Quantum Computing

Diraq is going to make a hybrid chip combining quantum and classical processors

- June 14, 2024 2 MIN READ
Andrew Dzurak
Sydney quantum startup Diraq is teaming up with a European R&D consortium to build a computer chip that combines the power of qubits with traditional transistors.

The plan comes as Diraq, which was spun out of UNSW two years ago and focused on being able to incorporate millions of quantum bits (qubits) on a standard computer chips, announced its qubits manufactured by Belgian nanoelectronics manufacture imec, set a record for control accuracy of 99.9%.

That means they have the level of precision needed for full-scale, error-corrected quantum computer processors manufactured by existing silicon chip foundries using CMOS materials on a silicon wafer.

CMOS (or complementary metal-oxide-semiconductor, pronounced ‘see-moss’) is the fabrication process at the heart of modern computers. It is used for making all sorts of integrated circuit components – including microprocessors, microcontrollers, memory chips and other digital logic circuits.

Because of their extremely small size, comparable to modern transistors, silicon CMOS qubits offer the prospect of many millions of qubits integrated on one chip with a similar number of conventional transistors.

Founder and CEO Professor Andrew Dzurak said Diraq has designed chips that will be manufactured this year by GlobalFoundries, which integrate silicon qubit devices with standard transistors. That combination will be important to push qubit numbers on a chip to the million mark and beyond, which Dzurak sees as the benchmark for useful quantum computing.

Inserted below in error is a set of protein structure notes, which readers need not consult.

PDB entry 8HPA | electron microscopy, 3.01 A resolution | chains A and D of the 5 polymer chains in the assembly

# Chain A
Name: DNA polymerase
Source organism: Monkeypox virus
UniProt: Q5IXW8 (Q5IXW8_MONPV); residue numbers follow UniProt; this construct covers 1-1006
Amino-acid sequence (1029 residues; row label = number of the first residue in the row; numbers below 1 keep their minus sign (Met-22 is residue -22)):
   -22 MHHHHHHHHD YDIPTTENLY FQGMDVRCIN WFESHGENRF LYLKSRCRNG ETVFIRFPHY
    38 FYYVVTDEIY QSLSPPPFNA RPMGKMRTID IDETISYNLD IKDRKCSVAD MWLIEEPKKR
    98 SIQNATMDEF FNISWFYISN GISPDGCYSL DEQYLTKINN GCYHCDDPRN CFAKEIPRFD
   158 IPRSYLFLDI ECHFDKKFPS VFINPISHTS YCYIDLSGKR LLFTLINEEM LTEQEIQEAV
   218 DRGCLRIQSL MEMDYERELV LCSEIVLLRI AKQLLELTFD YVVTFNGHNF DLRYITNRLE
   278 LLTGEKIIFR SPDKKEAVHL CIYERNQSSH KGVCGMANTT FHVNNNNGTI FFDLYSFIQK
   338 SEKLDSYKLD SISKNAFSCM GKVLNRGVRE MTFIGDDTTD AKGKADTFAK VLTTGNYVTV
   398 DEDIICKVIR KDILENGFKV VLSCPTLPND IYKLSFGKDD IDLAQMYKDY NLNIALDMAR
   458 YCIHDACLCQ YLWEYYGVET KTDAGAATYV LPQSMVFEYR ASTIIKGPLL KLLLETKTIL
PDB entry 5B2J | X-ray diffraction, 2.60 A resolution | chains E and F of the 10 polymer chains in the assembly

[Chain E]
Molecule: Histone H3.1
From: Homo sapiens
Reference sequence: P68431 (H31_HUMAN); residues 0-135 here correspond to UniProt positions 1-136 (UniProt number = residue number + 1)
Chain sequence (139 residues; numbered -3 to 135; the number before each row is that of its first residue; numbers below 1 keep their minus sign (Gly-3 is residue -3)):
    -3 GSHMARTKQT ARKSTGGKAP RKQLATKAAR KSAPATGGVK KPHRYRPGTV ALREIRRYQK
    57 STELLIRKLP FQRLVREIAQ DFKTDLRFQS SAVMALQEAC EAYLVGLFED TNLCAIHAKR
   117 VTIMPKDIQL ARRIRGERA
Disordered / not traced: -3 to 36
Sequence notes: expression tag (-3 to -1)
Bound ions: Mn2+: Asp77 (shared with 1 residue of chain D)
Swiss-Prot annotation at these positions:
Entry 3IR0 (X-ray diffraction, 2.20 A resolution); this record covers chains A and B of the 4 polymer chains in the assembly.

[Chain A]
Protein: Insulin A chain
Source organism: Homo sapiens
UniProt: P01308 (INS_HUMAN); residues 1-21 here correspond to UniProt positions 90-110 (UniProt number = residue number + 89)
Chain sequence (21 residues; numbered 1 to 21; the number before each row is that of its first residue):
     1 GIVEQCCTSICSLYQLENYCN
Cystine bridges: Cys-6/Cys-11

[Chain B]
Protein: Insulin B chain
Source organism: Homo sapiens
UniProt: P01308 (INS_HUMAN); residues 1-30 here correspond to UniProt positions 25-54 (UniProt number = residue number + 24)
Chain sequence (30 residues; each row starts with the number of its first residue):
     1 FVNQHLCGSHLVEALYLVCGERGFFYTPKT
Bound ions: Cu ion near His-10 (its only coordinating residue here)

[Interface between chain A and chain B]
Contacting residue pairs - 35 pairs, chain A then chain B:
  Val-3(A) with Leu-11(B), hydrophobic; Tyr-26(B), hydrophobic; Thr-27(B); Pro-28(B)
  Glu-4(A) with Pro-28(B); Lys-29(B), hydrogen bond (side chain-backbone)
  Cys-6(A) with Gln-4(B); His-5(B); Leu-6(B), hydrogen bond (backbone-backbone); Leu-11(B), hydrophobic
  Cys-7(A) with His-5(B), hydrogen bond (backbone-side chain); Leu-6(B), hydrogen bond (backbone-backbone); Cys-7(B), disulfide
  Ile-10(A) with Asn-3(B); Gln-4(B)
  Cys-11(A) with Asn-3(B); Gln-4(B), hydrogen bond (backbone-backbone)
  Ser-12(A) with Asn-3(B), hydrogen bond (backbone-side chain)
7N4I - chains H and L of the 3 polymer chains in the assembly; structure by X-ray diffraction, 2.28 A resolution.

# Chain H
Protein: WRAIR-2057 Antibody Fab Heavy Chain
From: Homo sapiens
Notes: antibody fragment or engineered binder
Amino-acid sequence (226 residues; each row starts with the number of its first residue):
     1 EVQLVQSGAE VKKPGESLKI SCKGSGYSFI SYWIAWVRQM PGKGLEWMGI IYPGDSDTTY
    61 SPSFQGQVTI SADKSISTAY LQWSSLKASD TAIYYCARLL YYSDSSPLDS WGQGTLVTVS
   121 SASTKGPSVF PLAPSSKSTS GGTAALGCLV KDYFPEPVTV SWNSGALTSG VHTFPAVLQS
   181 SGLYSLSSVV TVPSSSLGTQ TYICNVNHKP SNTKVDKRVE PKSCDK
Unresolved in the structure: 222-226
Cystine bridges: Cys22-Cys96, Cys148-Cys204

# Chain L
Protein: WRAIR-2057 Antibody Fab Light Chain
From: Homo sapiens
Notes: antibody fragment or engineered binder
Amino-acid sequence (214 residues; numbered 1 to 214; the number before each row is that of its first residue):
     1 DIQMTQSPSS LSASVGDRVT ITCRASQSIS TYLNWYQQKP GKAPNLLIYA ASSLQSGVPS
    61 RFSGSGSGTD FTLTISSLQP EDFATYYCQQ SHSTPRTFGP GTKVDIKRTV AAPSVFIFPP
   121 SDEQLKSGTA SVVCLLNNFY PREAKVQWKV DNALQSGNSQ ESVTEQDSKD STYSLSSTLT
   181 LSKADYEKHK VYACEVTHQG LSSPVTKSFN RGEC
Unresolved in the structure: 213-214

“Commercially viable quantum computing capable of revolutionary applications, including the design of targeted pharmaceuticals and advanced materials, must employ quantum error correction processes that will require many millions of qubits,” he said.

“Our roadmap to develop quantum processor chips on this scale leverages existing semiconductor foundry capabilities which have benefited from over 60 years of development and trillions of dollars of investment.”

Dzurak, a Professor in Quantum Engineering at UNSW,  led the team that built the first quantum logic gate in silicon in 2015 and the new mechanisms they’ve developed are the result of more than two decades of research.

While the federal government is betting big on Californian startup PsiQuantum giving Australia and the world its first quantum computer, Diraq is also at the front of the pack, at a fraction of the cost, having most recently $23 million in a Series A exention four months ago, following on from US$20 million banked when it was spun out of UNSW Sydney in 2022.

NOW READ: Diraq founder Andrew Dzurak explains the incredible breakthough his quantum computing startup just made

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